Modeling Leaking Gas Plume Migration

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In this study, we obtain simple estimates of 1-D plume propagation velocity taking into account the density and viscosity contrast between CO{sub 2} and brine. Application of the Buckley-Leverett model to describe buoyancy-driven countercurrent flow of two immiscible phases leads to a transparent theory predicting the evolution of the plume. We obtain that the plume does not migrate upward like a gas bubble in bulk water. Rather, it stretches upward until it reaches a seal or until the fluids become immobile. A simple formula requiring no complex numerical calculations describes the velocity of plume propagation. This solution is a simplification ... continued below

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Silin, Dmitriy; Patzek, Tad & Benson, Sally M. August 20, 2007.

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In this study, we obtain simple estimates of 1-D plume propagation velocity taking into account the density and viscosity contrast between CO{sub 2} and brine. Application of the Buckley-Leverett model to describe buoyancy-driven countercurrent flow of two immiscible phases leads to a transparent theory predicting the evolution of the plume. We obtain that the plume does not migrate upward like a gas bubble in bulk water. Rather, it stretches upward until it reaches a seal or until the fluids become immobile. A simple formula requiring no complex numerical calculations describes the velocity of plume propagation. This solution is a simplification of a more comprehensive theory of countercurrent plume migration that does not lend itself to a simple analytical solution (Silin et al., 2006). The range of applicability of the simplified solution is assessed and provided. This work is motivated by the growing interest in injecting carbon dioxide into deep geological formations as a means of avoiding its atmospheric emissions and consequent global warming. One of the potential problems associated with the geologic method of sequestration is leakage of CO{sub 2} from the underground storage reservoir into sources of drinking water. Ideally, the injected green-house gases will stay in the injection zone for a geologically long time and eventually will dissolve in the formation brine and remain trapped by mineralization. However, naturally present or inadvertently created conduits in the cap rock may result in a gas leak from primary storage. Even in supercritical state, the carbon dioxide viscosity and density are lower than those of the indigenous formation brine. Therefore, buoyancy will tend to drive the CO{sub 2} upward unless it is trapped beneath a low permeability seal. Theoretical and experimental studies of buoyancy-driven supercritical CO{sub 2} flow, including estimation of time scales associated with plume evolution, are critical for developing technology, monitoring policy, and regulations for carbon dioxide geologic sequestration protecting the sources of potable water.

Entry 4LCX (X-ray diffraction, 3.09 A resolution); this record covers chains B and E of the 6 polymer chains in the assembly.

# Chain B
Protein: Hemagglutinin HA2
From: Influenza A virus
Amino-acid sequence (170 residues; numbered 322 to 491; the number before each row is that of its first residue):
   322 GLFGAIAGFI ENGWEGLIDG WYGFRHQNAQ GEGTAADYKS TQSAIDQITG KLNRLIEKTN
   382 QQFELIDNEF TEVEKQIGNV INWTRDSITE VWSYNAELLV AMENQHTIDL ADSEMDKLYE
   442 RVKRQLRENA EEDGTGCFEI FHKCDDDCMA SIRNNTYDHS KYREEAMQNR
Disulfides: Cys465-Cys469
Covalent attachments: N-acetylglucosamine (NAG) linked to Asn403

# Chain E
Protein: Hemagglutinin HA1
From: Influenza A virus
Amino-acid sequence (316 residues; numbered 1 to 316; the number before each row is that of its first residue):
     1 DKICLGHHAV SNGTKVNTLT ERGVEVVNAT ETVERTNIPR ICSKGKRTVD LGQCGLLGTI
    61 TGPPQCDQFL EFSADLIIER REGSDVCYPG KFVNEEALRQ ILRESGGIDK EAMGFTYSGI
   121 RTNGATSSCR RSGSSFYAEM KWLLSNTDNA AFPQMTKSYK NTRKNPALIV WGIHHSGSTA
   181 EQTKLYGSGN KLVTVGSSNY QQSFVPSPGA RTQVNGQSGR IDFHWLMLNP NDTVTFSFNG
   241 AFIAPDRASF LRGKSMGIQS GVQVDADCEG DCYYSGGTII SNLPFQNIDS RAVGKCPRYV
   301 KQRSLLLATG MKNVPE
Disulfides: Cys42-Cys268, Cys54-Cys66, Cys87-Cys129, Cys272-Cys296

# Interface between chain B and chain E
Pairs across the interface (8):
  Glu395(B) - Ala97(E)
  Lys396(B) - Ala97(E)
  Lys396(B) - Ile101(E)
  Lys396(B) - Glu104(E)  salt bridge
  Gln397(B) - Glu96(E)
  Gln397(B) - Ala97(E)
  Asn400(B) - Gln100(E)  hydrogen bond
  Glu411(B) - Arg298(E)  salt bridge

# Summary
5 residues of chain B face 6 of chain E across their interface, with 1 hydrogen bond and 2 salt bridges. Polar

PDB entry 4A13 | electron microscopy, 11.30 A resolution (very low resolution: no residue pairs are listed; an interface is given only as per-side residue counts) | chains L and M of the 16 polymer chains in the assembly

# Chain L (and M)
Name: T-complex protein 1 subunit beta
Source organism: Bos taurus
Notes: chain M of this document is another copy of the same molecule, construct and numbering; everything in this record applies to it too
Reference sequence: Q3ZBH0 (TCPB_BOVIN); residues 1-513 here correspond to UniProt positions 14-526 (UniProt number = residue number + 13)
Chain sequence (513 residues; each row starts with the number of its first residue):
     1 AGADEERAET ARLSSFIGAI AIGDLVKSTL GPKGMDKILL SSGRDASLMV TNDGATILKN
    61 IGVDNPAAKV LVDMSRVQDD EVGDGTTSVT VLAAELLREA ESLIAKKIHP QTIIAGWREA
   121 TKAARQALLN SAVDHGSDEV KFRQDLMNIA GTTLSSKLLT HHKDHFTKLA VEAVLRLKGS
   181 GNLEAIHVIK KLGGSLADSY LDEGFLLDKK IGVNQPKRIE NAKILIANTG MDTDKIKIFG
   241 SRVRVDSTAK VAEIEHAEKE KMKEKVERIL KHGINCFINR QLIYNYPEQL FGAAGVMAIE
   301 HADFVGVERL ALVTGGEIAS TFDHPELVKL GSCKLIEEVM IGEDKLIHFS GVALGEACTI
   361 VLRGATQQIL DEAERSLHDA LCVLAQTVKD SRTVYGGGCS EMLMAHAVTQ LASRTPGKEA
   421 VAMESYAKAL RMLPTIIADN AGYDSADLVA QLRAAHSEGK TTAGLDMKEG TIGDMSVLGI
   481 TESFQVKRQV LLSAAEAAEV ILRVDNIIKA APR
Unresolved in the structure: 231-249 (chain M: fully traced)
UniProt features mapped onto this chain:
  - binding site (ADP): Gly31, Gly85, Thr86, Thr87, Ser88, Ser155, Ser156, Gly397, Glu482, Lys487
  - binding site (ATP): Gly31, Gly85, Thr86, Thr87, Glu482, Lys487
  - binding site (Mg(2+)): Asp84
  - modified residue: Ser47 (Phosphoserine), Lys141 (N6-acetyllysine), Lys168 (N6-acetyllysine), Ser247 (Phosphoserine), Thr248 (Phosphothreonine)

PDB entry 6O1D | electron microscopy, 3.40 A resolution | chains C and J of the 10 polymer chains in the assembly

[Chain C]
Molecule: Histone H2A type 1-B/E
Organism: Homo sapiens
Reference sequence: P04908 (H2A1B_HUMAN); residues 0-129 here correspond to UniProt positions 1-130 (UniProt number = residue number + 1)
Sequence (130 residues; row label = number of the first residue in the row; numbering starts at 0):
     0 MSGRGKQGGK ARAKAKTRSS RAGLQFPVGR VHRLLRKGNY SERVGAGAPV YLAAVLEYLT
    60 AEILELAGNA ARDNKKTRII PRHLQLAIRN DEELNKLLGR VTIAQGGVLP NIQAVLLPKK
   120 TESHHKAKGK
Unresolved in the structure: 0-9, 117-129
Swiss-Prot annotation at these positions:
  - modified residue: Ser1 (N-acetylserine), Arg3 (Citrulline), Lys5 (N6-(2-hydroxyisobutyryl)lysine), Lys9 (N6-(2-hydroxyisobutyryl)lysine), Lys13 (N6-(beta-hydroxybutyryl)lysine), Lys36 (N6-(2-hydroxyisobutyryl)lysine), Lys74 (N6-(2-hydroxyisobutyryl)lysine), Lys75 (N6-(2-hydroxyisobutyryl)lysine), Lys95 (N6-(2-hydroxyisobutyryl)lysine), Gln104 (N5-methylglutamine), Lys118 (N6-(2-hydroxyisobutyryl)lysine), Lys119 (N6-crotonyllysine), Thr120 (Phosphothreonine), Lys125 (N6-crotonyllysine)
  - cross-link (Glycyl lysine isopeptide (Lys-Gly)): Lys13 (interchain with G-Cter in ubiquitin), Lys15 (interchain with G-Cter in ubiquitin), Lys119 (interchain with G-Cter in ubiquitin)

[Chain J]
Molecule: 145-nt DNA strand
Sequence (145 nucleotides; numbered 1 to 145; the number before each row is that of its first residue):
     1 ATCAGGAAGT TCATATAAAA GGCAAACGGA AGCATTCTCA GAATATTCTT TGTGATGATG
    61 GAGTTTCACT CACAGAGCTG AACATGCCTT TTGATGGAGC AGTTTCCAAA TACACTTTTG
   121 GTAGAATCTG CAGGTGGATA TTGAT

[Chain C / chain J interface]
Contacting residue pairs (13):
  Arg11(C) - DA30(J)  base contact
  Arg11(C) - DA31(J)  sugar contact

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  • 2007 Ground Water Protection Council AnnualForum, San Diego, CA, 08/28/2007

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  • Report No.: LBNL--63445
  • Grant Number: DE-AC02-05CH11231
  • Office of Scientific & Technical Information Report Number: 932495
  • Archival Resource Key: ark:/67531/metadc902218

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  • August 20, 2007

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  • Sept. 27, 2016, 1:39 a.m.

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  • Dec. 6, 2016, 1:35 p.m.

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Silin, Dmitriy; Patzek, Tad & Benson, Sally M. Modeling Leaking Gas Plume Migration, article, August 20, 2007; Berkeley, California. (digital.library.unt.edu/ark:/67531/metadc902218/: accessed October 21, 2018), University of North Texas Libraries, Digital Library, digital.library.unt.edu; crediting UNT Libraries Government Documents Department.